Kandolite Flores is a broadcast journalist in El Paso Texas. She gets information and stories from the community and delivers them in the news hour. She also reports on the traffic every morning to make sure people get to work and school on time. She is a positive role model in the community and loves working with people. She is very energetic and is always full of smiles. She is also a person that has worked very hard to be where she is today and will always be loved by the community.
Name: Kandolite Flores
Position & Title: Reporter KFOX
Major: Communications Studies
Minor: Women’s studies
Why would you recommend your career?
If you like meeting people and are passionate about people and you like telling stories, then this is the job for you
What are some of your job responsibilities?
I do the traffic [report] in the mornings every ten minutes. From 5 till 8am, I make sure roadways are safe and people are on time. Afterwards, I’m a reporter on the field. I have to find a story or it finds me. Then it goes on the 6 and 9pm [news]. I’m constantly researching.
How did you find your current job?
I had thought about being a reporter with an emphasis in marketing. After I graduated [college], I landed an internship in KFOX. I built a passion for it. After being so vigilant and dedicated, I jumped on a part time position in traffic. My advice is to not take any organization for granted because you never know when you can help them or they can help you in the future. I did Podcasts on UTEP athletics in college. John Teicher; The Voice of the Miners really helped me a lot. While interning, I made sure to shadow everyone, and I stayed fresh in their mind when the position opened up. They said, “let’s give her a chance for 6 months.” After that, they gave me a contract. I love what I do every day and you really have to do it for the passion not the money.
What did you do to prepare for this career?
Internships and networking. I took advantage of professors and they became mentors to me. Also, doing the Podcasts gave me the training on camera. I spoke very fast on camera, but I’ve learned to slow down. I am fortunate to work with a lot of talented people behind the scenes, colleagues on air and our photographers but my everyday mentor is Brad Montgomery. He’s a weather forecaster and has been in the business for a while. He’s very humble, confident and passionate about weather. We are a team and he has really been like my teammate, pumping me with confidence. He gives me constructive criticism, which is not easy to do. For the most part we all work as a team but it’s a very competitive business and at the end of the day you have to worry about yourself.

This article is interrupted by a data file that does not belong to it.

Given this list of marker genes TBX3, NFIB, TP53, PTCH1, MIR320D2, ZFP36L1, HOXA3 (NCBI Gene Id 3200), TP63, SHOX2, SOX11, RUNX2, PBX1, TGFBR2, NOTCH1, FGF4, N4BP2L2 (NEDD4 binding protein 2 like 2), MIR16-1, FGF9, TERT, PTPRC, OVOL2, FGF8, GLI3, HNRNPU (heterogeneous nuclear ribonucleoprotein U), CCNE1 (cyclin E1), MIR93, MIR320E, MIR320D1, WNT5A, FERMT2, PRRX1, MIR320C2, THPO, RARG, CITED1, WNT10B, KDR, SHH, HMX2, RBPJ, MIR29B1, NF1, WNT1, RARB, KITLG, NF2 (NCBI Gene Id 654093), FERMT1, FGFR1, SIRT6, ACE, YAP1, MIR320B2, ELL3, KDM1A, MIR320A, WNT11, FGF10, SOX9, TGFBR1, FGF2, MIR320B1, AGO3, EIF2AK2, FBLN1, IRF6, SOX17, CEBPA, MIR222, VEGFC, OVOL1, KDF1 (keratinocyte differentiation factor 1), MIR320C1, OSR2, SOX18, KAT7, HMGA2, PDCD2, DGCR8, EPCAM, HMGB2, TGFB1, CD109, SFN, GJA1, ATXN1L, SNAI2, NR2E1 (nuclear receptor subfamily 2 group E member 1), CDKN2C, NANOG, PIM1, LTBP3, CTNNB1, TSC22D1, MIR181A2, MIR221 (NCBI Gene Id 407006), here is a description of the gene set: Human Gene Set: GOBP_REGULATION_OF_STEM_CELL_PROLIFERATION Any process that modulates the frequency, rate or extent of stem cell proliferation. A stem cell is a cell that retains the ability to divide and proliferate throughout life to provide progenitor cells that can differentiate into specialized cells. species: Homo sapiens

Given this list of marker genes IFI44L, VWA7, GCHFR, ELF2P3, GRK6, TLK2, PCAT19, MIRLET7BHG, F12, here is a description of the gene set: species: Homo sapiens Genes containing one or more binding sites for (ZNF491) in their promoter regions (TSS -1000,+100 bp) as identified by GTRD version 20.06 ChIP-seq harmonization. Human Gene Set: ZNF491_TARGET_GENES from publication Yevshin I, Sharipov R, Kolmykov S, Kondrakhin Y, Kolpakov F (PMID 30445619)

What is your favorite part of your job?
Sharing inspiring stories. Like a recent story about 3 women who were in an accident on the freeway. A passerby stopped and put his life at risk and saved one of the three girls. It was a miracle and a selfless act brought to me through Facebook. I can only do hard stories not stories like on events or easy things. Sometimes news will find you, but it is your job to be investigative and to bring stories and justice to the community. When things aren’t going right, we have that power to bring justice. Knock on doors and make sure those questions are answered.
What do you think is your proudest accomplishment?
I didn’t cover the story but I brought it into the newsroom and I’m glad I did because it went national. An American flag fell in the rain in front of a local business and a homeless man folded the flag in the rain. A close friend who works there saw it on the security cameras later and told me about it. I thought it would be a good story and so I told our assignments desk about it. Daniel Novick was the reporter who covered the story and found the homeless man, his name was Gustus Bozarth.The story went national and people donated money and even made a Facebook for him- Gustus Bozarth for President. It was great to see the patriotic spirit it raised and how it changed his life.
What do you do for fun when you aren’t working?
One of my hobbies is running. I also watch other news. I call it my “Morning Glory” disease.
Tell me something about journalism that people would be surprised to find out?
Journalists aren’t as serious as they appear to be. In the newscast, we each have personalities and we’re human. People think we don’t have feelings, but we do cry and have emotions on some of the stories we cover. I’ve cried in our live van a million times. It’s not easy, we are compassionate about what we do and the people that we interview. Journalism is intriguing and fun but it can also hurt- it’s an emotional job. Even though we have to keep composure we do have compassion and of course a sense of humor.
What advice do you have for girls?
Be you, be fierce, be compassionate and be optimistic. Don’t take no for an answer or be afraid of conflict. Don’t try to blend in, be you, be unique. Always make sure to stick to your morals and be relentlessly optimistic.
What are your future goals?
I’m interested in writing a book about my first year in the field- “the rookie in the newsroom.” As for the news biz I want to go as far as I can. Who know’s maybe one day I can say “good morning america”